Baking Bad the Med Diet way
I’m a big fan of the television series Breaking Bad. In its honour I started to use ‘Baking Bad’ as a term to identify crappy white bread. You know, the kind of bread you are served in a typical tapas bar in London or lining UK supermarket shelves. This led me to wonder what type of bread I could expect once I moved to southern Spain. I need not have worried.
The bread I have been able to find here, whether in bakeries or supermarkets, has been excellent. Of course, Baking Bad options are also available, but if what you crave are small batch bakes, wide variations in styles and types – as well as lots of whole grain options – then this is the place to be.
The Spanish, like the French, enjoy buying their bread fresh. It doesn’t come wrapped in plastic and doesn’t have a shelf-life into the next decade. They also like bread baked with wonderful combinations of nuts and seeds. So far, my favourites have been Walnut rolls, pumpkin bread and spelt loaves, but I’m also looking forward to sampling examples of rye and sourdough.
In fact, when it comes to sourdough, the Spanish seem to be entranced. In my quest to improve my Spanish, I came across a local television programme dedicated to sourdough baking. But whatever your favourite, all these varieties make for a tasty delivery system to help absorb so many other wonderful real food ingredients, whether it be freshly made hummus, creamy lemony guacamole or mopping up a garlicky tomato sauce.
Biscuits or Cake?
Me, I’m a cake girl, but when it comes to either it has been an interesting experience. While there is no shortage of sugary sweet treats such as churros – covered in sugar or dipped in chocolate – the cake selection in many supermarkets seems to be dominated by what can be found in the freezer section. I have not been tempted. An exception has been traditional almond tarts, as well as fresh and delicious little custard tarts which are widely available. I also have the impression that cakes are generally more of a weekend treat, with local independent bakeries dominant rather than chains. When it comes to biscuits, a wide variety are available. One favourite local bakery produces the most delightful tasty little morsels that are perfect for an occasional treat when you meet a new friend for coffee. So far the Spaniards seem to have been successful in avoiding supersizing their treats and processed products.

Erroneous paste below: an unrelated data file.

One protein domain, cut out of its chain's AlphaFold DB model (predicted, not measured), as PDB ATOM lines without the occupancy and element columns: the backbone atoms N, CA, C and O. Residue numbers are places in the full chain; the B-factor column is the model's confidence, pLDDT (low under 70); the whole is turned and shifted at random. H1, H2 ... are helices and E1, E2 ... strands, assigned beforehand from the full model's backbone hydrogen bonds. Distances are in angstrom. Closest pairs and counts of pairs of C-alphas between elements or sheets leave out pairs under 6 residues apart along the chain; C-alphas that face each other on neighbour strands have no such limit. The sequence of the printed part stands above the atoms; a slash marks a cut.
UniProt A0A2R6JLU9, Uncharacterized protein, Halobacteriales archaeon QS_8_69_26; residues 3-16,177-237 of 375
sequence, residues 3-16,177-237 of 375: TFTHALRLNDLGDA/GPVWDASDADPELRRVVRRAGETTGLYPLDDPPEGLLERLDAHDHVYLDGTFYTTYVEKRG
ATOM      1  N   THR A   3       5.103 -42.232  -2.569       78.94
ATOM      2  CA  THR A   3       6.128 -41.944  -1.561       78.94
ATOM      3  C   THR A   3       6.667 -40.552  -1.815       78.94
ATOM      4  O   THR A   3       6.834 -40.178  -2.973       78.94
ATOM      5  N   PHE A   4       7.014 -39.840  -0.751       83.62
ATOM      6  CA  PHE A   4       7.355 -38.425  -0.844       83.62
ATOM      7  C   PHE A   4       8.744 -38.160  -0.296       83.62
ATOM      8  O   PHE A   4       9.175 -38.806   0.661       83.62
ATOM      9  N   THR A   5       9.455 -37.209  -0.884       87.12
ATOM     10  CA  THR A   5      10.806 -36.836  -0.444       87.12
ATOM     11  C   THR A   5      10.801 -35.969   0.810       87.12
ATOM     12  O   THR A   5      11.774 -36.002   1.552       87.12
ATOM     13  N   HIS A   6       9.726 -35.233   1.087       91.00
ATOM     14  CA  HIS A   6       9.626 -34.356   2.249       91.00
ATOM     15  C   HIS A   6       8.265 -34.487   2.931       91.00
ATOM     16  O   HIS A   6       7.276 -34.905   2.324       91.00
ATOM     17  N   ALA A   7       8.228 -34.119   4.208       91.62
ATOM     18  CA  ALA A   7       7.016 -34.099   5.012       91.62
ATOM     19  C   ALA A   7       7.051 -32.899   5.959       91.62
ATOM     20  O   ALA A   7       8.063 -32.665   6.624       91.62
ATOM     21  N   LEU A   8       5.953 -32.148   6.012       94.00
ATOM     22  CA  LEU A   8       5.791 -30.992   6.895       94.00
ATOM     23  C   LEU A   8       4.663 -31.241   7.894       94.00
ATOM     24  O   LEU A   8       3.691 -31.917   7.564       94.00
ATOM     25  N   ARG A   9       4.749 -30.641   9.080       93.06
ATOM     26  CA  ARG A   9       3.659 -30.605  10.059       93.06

Now, the one sweet treat I am particularly partial to is brownies and I have a favourite recipe that I make regularly as a weekend treat. As this brownie is made with indulgent dark rich chocolate, I have been fortunate to find the Spanish supermarkets provide the perfect ingredients. Dark chocolate also happens to be my favourite and it has just as much shelf space in supermarkets as milk chocolate. This particular recipe requires 72% and 85% dark chocolate plus creamy white chocolate, along with butter and organic eggs. With all these ingredients readily available and delicious results, perhaps I’ll start a new business! Last weekend I served them for Father’s Day and the last of the batch disappeared while we were sitting listening to the cicadas on Sunday evening at dusk.
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Taking the emotion out of emotional eating
Online programmes and 1-2-1 sessions hosted by
Ian Thomas, RD